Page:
Our Toil Respite Only: Woolf, Diamond, and the Difficulty of Reality

Zumhagen-Yekplé, Karen
December 2015
MLN;Dec2015, Vol. 130 Issue 5, p1100
Academic Journal
An essay is presented on the examination of author Ann Banfield on the preoccupation of author Virginia Woolf. It discusses Banfield's shared ways of thinking of fortuitous and philosophical kinship rather than direct mutual influence. It mentions the discussion of the experience of an ordinary sublime that is painful or astonishing that it resist understanding.


Related Articles

  • Woolf on the Downs. Sparks, Elisa Kay // Virginia Woolf Miscellany;Spring2012, Issue 81, p20 

    The article discusses Virginia Woolf's residency in the South Downs in England and its symbolism and implications on Woolf's novels. It states of Stuart N. Clarke's interpretation of the geographical setting in the novel "Jacob's Room" as reminiscent to the South Downs. It also takes note of the...

  • Radical Encounter: The Ghost and The Double in Virginia Woolf's Mrs. Dalloway. Hagen, Benjamin D.; Smith, Amy C.; Andrés Cuevas, Isabel Mª // Virginia Woolf Miscellany;Fall2011, Issue 80, p13 

    A literary criticism of the book "Mrs. Dalloway," by Virginia Woolf is presented. It states that Clarissa Dalloway's felt non-existence in her encounter with Septimus Smith uses the ghost and the double literary convention, which is a meeting between characters in different spaces and times, and...

  • Stars.  // Real Simple;Jun2003, Vol. 4 Issue 5, p10 

    This article presents various thoughts on "stars," by eminent personalities. "We're not here to make things perfect. The snowflakes are perfect. The stars are perfect. Not us," Nicholas Cage as Ronny Cammareri in "Moonstruck." "When you consider things like the stars, our affairs don't seem to...

  • Misperceiving Virginia Woolf. Harker, James // Journal of Modern Literature;Winter2011, Vol. 34 Issue 2, p1 

    The longstanding critical refrain that Virginia Woolf's fiction represents a turn "inward" to the vagaries of the inner life has more recently been countered with an "outward" approach emphasizing Woolf's interest in the material world, its everyday objects and their social and political...

  • Thinking Back Through Our (Naturalist) Mother Woolf, Dillard, and the Nature Essay. Bartkevicius, Jocelyn // ISLE: Interdisciplinary Studies in Literature & Environment;Jan1999, Vol. 6 Issue 1, p41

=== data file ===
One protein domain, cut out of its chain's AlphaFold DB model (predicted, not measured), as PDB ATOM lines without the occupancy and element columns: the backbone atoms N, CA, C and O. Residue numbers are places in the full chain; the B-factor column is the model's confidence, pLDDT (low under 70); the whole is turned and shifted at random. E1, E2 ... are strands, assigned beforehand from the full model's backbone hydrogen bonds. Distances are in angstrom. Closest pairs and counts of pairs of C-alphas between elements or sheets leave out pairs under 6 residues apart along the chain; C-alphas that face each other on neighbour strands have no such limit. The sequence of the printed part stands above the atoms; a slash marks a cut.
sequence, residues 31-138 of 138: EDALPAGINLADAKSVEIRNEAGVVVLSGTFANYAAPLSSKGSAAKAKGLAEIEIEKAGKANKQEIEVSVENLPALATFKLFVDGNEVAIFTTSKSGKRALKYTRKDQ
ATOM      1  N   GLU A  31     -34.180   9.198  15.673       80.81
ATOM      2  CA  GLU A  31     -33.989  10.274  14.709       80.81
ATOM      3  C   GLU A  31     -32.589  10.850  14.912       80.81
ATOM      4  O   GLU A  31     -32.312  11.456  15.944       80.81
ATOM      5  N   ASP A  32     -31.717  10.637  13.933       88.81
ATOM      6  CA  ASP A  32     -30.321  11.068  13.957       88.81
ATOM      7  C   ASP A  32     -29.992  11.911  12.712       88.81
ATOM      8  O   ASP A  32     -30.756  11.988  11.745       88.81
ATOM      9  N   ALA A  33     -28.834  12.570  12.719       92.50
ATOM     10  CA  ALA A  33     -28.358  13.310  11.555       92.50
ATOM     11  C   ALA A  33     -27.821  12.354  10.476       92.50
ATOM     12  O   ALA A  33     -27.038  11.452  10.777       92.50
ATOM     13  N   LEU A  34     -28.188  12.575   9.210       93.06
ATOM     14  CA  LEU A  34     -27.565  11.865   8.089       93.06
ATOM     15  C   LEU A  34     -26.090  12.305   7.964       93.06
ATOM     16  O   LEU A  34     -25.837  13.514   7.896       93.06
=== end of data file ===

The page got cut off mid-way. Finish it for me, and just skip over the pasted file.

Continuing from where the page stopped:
The article offers the author's discussion on writers Virginia Woolf and Annie Dillard along with their essays. She substantiates the significant role of Woolf in the tradition of nature essay through linking her work to that of Dillard. She also notes the focus of Woolf's short essay "The Sun...

  • Model Thinking: Generalization, Political Form, and the Common Good. Levine, Caroline // New Literary History;Autumn2017, Vol. 48 Issue 4, p633 

    The article offers information on the practice of generalization in humanities and the skepticism regarding it. Topics discussed include the theoretical geneaology of singularity, the generalization of political models for common good, and the concept of model thinking. Also mentioned are the...

  • Modernist Anti-Philosophicalism and Virginia Woolf's Critique of Philosophy. Lackey, Michael // Journal of Modern Literature;Summer2006, Vol. 29 Issue 4, p76 

    Woolf was one of many modernists who led an assault on philosophy. Given her anti-philosophical orientation, those scholars who use philosophy to interpret Woolf, I argue, are implicitly at odds with her aesthetic. Crucial to my argument is Woolf's conception of what I refer to as the semiotic...

  • FILOSOFINIS ETIUDAS APIE MOTERS SPRENDIMO GELMĘ. Pučiliauskaitė, Saulenė // Logos (08687692);2010, Issue 62, p110 

    In this article we present an earnest effort to think about the nature of a woman's decision. Thus, we ask our readers to think about one of the most important decisions of a woman's life in philosophical terms. To achieve this aim, we investigate the relations between the concept of choice and...

  • "To Have the Reader Work with the Author": The Circulation of Knowledge in Virginia Woolf's "To the Lighthouse" and Toni Morrison's "Jazz." Lilienfeld, Jane // Modern Fiction Studies;Spring2006, Vol. 52 Issue 1, p42 

    The article analyzes the circulation of knowledge in Virginia Woolf's "To the Lighthouse" and Toni Morrison's "Jazz." Each writer creates nonrepresentational work convincing to many in its psychological verisimilitude, by using dislocations in time and space, free indirect discourse and skeins...


Read the Article


Sorry, but this item is not currently available from your library.

Try another library?
Sign out of this library

Other Topics